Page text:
Made Visible is a podcast that gives a voice to people with invisible illnesses. It aims to change the conversation around invisible illnesses, helping those who experience them —whether as patients, caregivers, or friends or family members — feel more seen and heard.
The goal of Made Visible is to help people living with invisible illnesses feel less alone as they strive to create a "normal" life. It aims to create a new awareness of how friends, family, and others can be sensitive and supportive to people who live with these illnesses — especially when most people have no idea what's appropriate or helpful, and don't know where to turn for answers.
People with invisible illnesses may look fine, but that doesn't mean that we feel fine or aren't sick. Most of the symptoms that I deal with, you would never be able to see when I walk down the street. Talking about my invisible illness is something I've only done in the past few years, but it has been extremely freeing, and it's helped my friends and family learn how to support me better. I want the same for others who are silently struggling. I hope that through Made Visible I can teach people to be compassionate to everyone, given that we don't know all that people around us are going through.
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Help! My Friend Is a No Show
Dear Armchair Psychologist,
I have a friend who doesn't reply to my messages about meeting for dinner, etc. Although, last week I ran into her at a local restaurant of mine, it has always been awkward to be friends with her. Should I continue our friendship or discontinue it? We've been friends for a total four years and nothing has changed. I don't feel as comfortable with her as my other close friends, and I don't think I'll ever be able to reach that comfort zone in pure friendship.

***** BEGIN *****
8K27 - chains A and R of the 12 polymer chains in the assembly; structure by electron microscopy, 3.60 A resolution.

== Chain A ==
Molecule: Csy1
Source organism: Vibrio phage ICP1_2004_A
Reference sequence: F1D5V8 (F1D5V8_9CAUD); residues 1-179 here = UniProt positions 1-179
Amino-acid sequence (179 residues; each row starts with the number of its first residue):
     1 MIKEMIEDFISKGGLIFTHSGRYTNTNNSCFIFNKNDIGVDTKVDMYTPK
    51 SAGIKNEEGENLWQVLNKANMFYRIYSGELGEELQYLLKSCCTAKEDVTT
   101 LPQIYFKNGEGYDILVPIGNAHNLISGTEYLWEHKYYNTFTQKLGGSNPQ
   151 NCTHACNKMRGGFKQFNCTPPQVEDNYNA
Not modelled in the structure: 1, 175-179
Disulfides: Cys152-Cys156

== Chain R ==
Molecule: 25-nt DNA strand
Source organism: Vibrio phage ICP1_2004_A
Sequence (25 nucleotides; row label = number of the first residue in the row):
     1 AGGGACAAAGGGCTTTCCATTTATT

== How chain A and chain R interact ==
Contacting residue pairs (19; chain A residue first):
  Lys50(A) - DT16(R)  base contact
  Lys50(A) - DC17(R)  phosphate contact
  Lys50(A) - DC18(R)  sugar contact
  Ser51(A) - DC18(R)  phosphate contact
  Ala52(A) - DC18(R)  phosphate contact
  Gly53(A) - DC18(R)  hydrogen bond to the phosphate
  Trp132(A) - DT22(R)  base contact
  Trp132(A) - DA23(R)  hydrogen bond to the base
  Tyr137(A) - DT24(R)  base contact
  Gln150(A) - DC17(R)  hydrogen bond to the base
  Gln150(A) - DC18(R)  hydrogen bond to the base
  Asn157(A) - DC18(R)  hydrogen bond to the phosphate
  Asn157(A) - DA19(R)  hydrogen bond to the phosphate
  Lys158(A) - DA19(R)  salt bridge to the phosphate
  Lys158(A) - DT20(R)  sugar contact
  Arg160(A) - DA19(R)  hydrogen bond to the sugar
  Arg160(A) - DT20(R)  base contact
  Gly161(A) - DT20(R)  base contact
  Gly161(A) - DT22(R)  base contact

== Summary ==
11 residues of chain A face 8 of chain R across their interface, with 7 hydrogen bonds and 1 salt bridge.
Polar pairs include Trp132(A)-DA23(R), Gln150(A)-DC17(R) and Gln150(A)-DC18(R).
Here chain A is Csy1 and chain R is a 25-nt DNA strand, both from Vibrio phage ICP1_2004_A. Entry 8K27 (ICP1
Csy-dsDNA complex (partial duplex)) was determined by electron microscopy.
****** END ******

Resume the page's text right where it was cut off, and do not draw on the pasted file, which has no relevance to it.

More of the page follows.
Dear Sadsies,I am sorry to hear you've been neglected by your friend. You may already have the answer to your question, since you're evaluating the non-existing bond between yourself and your friend. However, I'll gladly affirm to you that a friendship that isn't reciprocated is not a good friendship.
I have had a similar situation with a friend whom I'd grown up with but who was also consistently a very negative person, a true Debby Downer. One day, I just had enough of her criticism and vitriol. I stopped making excuses for her and dumped her. It was a great decision and I haven't looked back. With that in mind, it could be possible that something has changed in your friend's life, but it's insignificant if she isn't responding to you. It's time to dump her and spend your energy where it's appreciated. Don't dwell on this friend. History is not enough to create a lasting bond, it only means just that—you and your friend have history—so let her be history!
- The Armchair Psychologist